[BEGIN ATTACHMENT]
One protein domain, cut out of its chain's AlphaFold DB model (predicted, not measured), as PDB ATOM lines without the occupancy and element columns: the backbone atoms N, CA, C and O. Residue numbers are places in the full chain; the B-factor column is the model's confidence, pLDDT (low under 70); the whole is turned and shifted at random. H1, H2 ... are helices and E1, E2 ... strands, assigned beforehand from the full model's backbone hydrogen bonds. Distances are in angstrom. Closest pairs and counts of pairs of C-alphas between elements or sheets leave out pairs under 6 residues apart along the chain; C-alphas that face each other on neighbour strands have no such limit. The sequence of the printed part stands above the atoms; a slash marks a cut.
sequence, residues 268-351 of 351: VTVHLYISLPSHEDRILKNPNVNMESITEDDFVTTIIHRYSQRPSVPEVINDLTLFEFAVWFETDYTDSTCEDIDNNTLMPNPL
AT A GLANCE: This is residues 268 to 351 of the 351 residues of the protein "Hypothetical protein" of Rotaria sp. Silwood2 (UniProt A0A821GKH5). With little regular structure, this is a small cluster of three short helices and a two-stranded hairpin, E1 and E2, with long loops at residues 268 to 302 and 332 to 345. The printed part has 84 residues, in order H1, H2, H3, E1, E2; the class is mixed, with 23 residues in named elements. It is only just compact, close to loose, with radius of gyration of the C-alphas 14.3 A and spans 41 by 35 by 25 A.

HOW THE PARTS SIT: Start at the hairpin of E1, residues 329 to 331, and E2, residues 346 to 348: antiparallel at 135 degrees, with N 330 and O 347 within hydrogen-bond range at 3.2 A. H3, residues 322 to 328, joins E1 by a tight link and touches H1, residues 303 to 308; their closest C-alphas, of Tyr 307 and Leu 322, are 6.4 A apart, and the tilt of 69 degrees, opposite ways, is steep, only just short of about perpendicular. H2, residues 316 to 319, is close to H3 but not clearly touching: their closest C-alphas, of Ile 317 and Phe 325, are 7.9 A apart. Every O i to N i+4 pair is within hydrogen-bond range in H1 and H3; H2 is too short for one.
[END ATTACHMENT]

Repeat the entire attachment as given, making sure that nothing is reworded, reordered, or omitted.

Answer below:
One protein domain, cut out of its chain's AlphaFold DB model (predicted, not measured), as PDB ATOM lines without the occupancy and element columns: the backbone atoms N, CA, C and O. Residue numbers are places in the full chain; the B-factor column is the model's confidence, pLDDT (low under 70); the whole is turned and shifted at random. H1, H2 ... are helices and E1, E2 ... strands, assigned beforehand from the full model's backbone hydrogen bonds. Distances are in angstrom. Closest pairs and counts of pairs of C-alphas between elements or sheets leave out pairs under 6 residues apart along the chain; C-alphas that face each other on neighbour strands have no such limit. The sequence of the printed part stands above the atoms; a slash marks a cut.
sequence, residues 268-351 of 351: VTVHLYISLPSHEDRILKNPNVNMESITEDDFVTTIIHRYSQRPSVPEVINDLTLFEFAVWFETDYTDSTCEDIDNNTLMPNPL
AT A GLANCE: This is residues 268 to 351 of the 351 residues of the protein "Hypothetical protein" of Rotaria sp. Silwood2 (UniProt A0A821GKH5). With little regular structure, this is a small cluster of three short helices and a two-stranded hairpin, E1 and E2, with long loops at residues 268 to 302 and 332 to 345. The printed part has 84 residues, in order H1, H2, H3, E1, E2; the class is mixed, with 23 residues in named elements. It is only just compact, close to loose, with radius of gyration of the C-alphas 14.3 A and spans 41 by 35 by 25 A.

HOW THE PARTS SIT: Start at the hairpin of E1, residues 329 to 331, and E2, residues 346 to 348: antiparallel at 135 degrees, with N 330 and O 347 within hydrogen-bond range at 3.2 A. H3, residues 322 to 328, joins E1 by a tight link and touches H1, residues 303 to 308; their closest C-alphas, of Tyr 307 and Leu 322, are 6.4 A apart, and the tilt of 69 degrees, opposite ways, is steep, only just short of about perpendicular. H2, residues 316 to 319, is close to H3 but not clearly touching: their closest C-alphas, of Ile 317 and Phe 325, are 7.9 A apart. Every O i to N i+4 pair is within hydrogen-bond range in H1 and H3; H2 is too short for one.